Consumer Sentiment Index – February 2017

Consumer sentiment posts modest lift.


The Westpac Melbourne Institute Index of Consumer Sentiment rose 2.3% in February, from 97.4 in January to 99.6.

Despite another modest lift this month consumer sentiment remains below its October-November levels. At just below 100 the Index is in slightly pessimistic territory with consumers reporting family finances under pressure and a mixed outlook for the economy.

All components of the headline Index improved this month. The sub-index tracking views on ‘family finances vs a year ago’ posted the biggest gain, up 4% but coming from a weak starting point after a 10.6% slide over the previous three months. The sub-index tracking expectations for ‘finances over the next 12 months’ has been steadier in recent months, posting a small 1.1% gain in February. On a combined basis, consumer views on family finances are still down 6.5% on a year ago and are 5.4% below their long run average.

Consumers are more positive on the economy. Near term expectations posted a solid gain, the ‘economic conditions, next 12 months’ sub-index up 2.8%, recovering all of the ground lost following the surprisingly weak September quarter national accounts. Recent commentary from the RBA may have helped ease concerns with the Bank re-affirming it positive growth outlook. Consumers are less convinced about medium term prospects though, the ‘economic conditions, next 5 years’ subindex posting a milder 1.6% gain to be only slightly above its long run average read.

Consumers are a little more inclined towards making major purchases. The ‘time to buy major household item’ sub-index rose 2.2%, building on a 4.9% bounce in January to be back near November levels. The rebound is a hopeful sign that the soft patch in retail sales late last year has not extended into 2017.

While sentiment improved in February, the month saw renewed labour market concerns. The Westpac Melbourne Institute Unemployment Expectations Index rose 3.1%, the higher read meaning more consumers expect unemployment to rise in the year ahead.

Notably, consumers are also wary about the outlook for interest rates. In our special question around the outlook for mortgage rates, 60% of respondents [expect] rates to be higher in 12 months; 35% expect rates to be steady; and just 5% expect further rate cuts. That compares to just 37% expecting higher rates when the question was last run back in August.

Concerns about potential interest rate increases may have impacted sentiment towards housing. The ‘time to buy a dwelling’ index fell sharply, declining 7.8%. The index is now at its lowest level since May 2010 when the RBA was near the end of its last tightening cycle. Victoria, Queensland and WA all recorded 10% plus declines in the month although the NSW Index remains the weakest across the states. The fall points to a shaky start to the new year for housing markets.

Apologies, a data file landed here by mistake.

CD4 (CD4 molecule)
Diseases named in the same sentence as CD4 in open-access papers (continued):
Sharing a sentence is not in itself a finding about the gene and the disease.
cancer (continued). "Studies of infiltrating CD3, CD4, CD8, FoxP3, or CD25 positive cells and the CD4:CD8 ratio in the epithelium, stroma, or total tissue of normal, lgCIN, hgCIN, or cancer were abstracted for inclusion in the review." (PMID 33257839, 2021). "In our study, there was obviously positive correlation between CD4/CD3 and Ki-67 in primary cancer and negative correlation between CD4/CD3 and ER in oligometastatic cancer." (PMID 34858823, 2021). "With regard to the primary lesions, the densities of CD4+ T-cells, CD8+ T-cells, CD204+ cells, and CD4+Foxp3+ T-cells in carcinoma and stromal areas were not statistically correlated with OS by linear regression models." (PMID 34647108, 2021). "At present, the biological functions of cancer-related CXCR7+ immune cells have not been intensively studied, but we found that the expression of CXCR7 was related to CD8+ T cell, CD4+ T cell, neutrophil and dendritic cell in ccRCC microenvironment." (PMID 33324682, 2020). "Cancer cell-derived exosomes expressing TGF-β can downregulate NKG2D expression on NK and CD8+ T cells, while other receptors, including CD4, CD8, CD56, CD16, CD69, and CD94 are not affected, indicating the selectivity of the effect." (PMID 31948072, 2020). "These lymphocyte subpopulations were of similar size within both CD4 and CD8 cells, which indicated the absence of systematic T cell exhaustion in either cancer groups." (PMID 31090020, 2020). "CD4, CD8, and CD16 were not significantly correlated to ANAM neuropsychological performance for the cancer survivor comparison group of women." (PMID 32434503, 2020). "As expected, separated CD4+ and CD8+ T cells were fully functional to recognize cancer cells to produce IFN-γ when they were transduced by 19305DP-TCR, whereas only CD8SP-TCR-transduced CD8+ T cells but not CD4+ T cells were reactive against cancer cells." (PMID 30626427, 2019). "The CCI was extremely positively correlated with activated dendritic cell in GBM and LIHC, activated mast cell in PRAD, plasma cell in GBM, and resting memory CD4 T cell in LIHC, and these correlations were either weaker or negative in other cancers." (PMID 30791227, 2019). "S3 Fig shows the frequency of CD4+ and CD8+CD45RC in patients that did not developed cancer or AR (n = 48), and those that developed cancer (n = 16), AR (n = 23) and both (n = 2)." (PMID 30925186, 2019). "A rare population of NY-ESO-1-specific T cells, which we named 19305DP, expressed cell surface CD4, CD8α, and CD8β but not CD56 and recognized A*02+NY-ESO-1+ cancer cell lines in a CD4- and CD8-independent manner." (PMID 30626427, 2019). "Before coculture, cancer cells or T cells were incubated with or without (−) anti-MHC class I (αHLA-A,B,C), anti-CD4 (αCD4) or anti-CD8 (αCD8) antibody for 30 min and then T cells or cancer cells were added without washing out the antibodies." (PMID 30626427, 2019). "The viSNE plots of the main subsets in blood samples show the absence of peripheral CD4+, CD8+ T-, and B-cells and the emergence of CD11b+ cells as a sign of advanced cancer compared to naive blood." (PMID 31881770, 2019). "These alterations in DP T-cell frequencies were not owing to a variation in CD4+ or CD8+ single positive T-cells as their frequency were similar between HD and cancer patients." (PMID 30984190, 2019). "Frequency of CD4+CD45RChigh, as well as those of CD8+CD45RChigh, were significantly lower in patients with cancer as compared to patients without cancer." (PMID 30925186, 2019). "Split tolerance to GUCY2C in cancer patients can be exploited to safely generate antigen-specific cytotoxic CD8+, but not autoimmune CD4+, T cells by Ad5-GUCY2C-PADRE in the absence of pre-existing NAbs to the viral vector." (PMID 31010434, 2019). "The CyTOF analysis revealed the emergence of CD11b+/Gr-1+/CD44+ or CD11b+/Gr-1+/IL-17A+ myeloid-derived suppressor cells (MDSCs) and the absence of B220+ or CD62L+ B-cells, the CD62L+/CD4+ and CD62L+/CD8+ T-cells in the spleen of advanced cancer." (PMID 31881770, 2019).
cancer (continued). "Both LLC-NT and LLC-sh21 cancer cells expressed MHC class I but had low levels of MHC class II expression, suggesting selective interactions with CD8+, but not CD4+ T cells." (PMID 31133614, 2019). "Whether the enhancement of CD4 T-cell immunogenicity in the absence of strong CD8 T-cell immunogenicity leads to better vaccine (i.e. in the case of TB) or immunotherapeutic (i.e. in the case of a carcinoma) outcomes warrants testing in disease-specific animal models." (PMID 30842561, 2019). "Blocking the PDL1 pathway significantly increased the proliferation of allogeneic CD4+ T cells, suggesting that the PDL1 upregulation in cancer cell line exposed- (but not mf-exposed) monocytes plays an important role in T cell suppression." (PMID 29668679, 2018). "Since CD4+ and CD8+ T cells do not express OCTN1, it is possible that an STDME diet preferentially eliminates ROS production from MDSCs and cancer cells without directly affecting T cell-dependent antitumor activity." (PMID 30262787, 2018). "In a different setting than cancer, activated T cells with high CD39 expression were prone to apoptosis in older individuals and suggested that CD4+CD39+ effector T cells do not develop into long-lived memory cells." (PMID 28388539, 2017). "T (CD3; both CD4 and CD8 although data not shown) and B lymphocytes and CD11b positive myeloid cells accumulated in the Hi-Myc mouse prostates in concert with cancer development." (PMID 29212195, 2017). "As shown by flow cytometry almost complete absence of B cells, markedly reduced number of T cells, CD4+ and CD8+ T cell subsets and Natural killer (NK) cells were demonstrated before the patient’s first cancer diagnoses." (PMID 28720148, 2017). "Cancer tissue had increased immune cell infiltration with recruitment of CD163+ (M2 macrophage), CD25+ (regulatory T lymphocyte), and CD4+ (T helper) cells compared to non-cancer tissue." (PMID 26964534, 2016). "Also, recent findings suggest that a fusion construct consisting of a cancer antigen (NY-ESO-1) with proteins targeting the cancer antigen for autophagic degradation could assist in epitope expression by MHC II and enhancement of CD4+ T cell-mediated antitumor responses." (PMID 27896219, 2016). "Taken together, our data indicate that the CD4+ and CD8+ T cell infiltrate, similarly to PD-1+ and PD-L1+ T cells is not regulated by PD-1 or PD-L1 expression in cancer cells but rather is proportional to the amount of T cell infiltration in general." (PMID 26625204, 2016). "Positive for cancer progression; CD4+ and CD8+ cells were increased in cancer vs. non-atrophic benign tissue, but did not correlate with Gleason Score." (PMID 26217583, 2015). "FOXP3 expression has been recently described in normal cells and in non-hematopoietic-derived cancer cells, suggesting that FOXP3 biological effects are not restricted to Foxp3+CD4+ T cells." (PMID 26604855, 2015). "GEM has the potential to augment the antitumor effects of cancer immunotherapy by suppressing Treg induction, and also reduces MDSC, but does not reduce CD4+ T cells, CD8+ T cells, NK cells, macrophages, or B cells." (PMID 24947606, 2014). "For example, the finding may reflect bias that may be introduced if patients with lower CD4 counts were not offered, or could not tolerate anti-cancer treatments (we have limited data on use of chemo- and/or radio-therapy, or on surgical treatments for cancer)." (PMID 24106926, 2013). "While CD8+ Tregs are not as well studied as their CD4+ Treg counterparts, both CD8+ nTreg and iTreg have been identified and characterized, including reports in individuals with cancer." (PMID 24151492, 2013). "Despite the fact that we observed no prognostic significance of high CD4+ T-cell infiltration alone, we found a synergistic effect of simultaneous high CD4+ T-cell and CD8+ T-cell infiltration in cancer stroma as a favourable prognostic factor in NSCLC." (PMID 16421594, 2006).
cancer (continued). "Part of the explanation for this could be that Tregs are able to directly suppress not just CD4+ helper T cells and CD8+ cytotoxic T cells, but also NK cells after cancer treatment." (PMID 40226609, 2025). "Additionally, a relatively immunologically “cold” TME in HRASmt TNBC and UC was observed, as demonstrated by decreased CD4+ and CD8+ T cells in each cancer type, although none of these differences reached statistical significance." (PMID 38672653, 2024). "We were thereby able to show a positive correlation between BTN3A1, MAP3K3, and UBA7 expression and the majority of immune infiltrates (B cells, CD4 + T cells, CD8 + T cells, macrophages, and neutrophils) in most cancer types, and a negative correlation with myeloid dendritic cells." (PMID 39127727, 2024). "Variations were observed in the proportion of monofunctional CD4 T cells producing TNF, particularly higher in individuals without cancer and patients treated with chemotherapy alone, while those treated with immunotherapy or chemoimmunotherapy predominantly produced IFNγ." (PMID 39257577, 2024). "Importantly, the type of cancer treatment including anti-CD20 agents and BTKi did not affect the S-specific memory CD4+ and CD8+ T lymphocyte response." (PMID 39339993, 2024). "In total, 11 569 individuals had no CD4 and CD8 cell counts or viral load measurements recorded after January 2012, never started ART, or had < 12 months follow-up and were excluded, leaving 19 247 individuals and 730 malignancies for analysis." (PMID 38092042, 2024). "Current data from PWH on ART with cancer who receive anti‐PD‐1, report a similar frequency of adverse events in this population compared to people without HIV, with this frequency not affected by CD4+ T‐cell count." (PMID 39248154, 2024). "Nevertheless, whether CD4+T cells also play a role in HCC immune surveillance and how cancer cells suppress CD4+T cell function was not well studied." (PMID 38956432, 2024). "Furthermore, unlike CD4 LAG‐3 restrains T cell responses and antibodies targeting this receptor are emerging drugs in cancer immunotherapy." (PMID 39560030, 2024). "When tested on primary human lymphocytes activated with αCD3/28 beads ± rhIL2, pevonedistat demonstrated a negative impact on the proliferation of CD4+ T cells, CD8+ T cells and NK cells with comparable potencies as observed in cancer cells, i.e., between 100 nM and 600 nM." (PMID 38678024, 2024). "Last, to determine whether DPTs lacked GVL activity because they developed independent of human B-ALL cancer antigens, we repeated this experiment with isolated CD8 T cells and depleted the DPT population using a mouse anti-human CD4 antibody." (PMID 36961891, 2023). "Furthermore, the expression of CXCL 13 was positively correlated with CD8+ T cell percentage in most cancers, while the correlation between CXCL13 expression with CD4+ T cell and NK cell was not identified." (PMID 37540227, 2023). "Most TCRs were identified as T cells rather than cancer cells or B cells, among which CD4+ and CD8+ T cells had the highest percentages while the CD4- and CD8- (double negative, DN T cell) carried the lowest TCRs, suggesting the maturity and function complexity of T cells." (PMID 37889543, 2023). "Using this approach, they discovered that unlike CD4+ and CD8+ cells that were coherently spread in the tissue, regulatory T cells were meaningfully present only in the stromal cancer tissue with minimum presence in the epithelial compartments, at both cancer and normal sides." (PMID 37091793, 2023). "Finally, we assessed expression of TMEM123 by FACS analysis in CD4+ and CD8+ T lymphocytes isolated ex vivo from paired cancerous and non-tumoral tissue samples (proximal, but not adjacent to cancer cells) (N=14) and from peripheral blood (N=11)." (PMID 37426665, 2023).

Most consumers still expect house prices to move higher. The Westpac Melbourne Institute Index of House Price Expectations rose 0.1%, holding on to last month’s 11% bounce. Over 64% of consumers expect price gains over the next 12 months compared to just 39% this time last year. In NSW and Victoria, where market conditions and price gains have been strongest, 70–75% of consumers expect prices to rise further in 2017 with one in ten expecting double digit price growth.

The Reserve Bank Board next meets on March 7. We expect the Board will again decide to keep the official cash rate on hold. Recent commentary clearly sets out the Bank’s current policy approach. That is, to hold rates steady in anticipation of a gradual lift in growth and inflation while imbalances in the housing market remain contained. We expect this thinking will be sustained throughout 2017, being supported by a rising terms of trade, a peaking construction cycle and a gradually falling unemployment rate with rates remaining on hold.

We expect a similar policy stance in 2018 despite clear preferences in the market for the beginning of a tightening cycle. Indeed, Westpac’s view of a slowdown to below trend growth pitches the risks to the ‘on hold’ call in 2018 to the downside, in clear contrast to current market views.

Matthew Hassan, Senior Economist

Past performance is not a reliable indicator of future performance. The forecasts given above are predictive in character. Whilst every effort has been taken to ensure that the assumptions on which the forecasts are based are reasonable, the forecasts may be affected by incorrect assumptions or by known or unknown risks and uncertainties. The results ultimately achieved may differ substantially from these forecasts.